I'm finally getting around to following up on my post from November, in which I was touching on the issue of property rights and the potential of a Sears Hill Historic District. In this post, I will talk about the very idea of a historic district, and its effect on property rights, and on design creativity.
Most municipalities have zoning regulations, and some, like Staunton, have designated historic districts. These regulations have been ruled as legal by the Supreme Court, in cases going back to the early 20th century. It is often easy to forget that these things weren't just dreamed up out of thin are in order to control what someone can do with their property. There were strong reasons for implementing them at the time. In Staunton those reasons had do with the rapid destruction of the historic fabric of the city, and the corresponding effect this was having on other properties, and on the tourist industry. In other words, hard headed business people, and property owners were seeing the value of their property go down due to the actions of other property owners who were not as conscientious.
In the past their was a strong peer pressure to maintain one's property, and a sense of civic pride that encouraged people to build beautiful buildings. These days these mechanisms have broken down. The owner of the property may not even live in the state, much less live in Staunton. Because of this, a legal mechanism was created to replace the old peer pressure. The Historic Districts were established. Removal of historic buildings was stopped, and renovation began. After that, there was an interesting phenomenon: property values in the historic districts went up. This encouraged more renovation work, and so on. Investing in one's property, and doing it right create more wealth and more profit from rising rents, etc.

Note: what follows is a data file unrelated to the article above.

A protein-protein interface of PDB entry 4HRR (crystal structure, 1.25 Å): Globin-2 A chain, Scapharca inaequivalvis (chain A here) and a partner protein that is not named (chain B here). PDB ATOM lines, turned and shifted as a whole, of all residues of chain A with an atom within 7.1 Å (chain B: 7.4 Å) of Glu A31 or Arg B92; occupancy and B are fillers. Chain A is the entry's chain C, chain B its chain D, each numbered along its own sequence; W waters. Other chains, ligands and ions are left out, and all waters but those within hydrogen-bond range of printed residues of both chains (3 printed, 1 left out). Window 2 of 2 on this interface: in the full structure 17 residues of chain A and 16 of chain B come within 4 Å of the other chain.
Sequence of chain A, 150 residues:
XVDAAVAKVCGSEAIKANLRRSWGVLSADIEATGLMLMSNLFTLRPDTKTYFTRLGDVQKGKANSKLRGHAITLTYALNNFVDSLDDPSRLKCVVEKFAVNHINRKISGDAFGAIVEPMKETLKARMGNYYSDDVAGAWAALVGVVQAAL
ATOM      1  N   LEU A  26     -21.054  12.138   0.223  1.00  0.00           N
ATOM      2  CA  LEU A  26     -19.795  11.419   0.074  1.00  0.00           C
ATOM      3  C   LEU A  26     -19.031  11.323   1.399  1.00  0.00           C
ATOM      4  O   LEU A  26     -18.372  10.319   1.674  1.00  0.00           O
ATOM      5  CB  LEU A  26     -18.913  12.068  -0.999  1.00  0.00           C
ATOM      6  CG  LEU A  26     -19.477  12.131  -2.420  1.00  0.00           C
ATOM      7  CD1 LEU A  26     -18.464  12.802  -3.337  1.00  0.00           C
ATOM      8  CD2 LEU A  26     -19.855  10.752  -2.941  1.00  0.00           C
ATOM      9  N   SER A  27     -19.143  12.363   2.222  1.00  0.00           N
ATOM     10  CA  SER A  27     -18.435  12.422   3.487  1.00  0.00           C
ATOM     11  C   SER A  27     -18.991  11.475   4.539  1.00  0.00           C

So what is the down side from this kind of regulation of property? Well, the owner must go through the effort to think through a renovation, or better still, hire a design professional to help. The owner has to submit the design to the Preservation Commission for review (Full disclosure: I am on the Commission). The owner can't just put substandard or non-historic materials willy- nilly on his or her building. I happen to think these aren't "downsides". They are simply doing the job right. Then there is another potential problem: taking the idea too far.
OK, what I mean here is that some people always want to turn these kind of regulations into a straight-jacket. To literally dictate exactly what must be built as well as how. To prescribe exactly what look or style a building must be, even a new building. The problem with this idea is that it wants to freeze a district in whatever period it is determined it fits into. However, in Staunton, and in most places, there are many kinds of historic (see my earlier post on the art-moderne house in Newtown). Cities and towns do need to grow and evolve. History didn't stop in 1900. There needs to be room for new work even in historic districts, in order to create new history. As long as the new design fits with the district in objective criteria, like massing, height, materials, etc., it should be allowed. Quality counts for something.
Historic districts, then, should have a firm, but light touch, and allow for creative design. As for those who can't, or won't abide by the rules, well, at least here in Staunton, the vast majority of the area of the city is not in any historic district. Direct your attention there.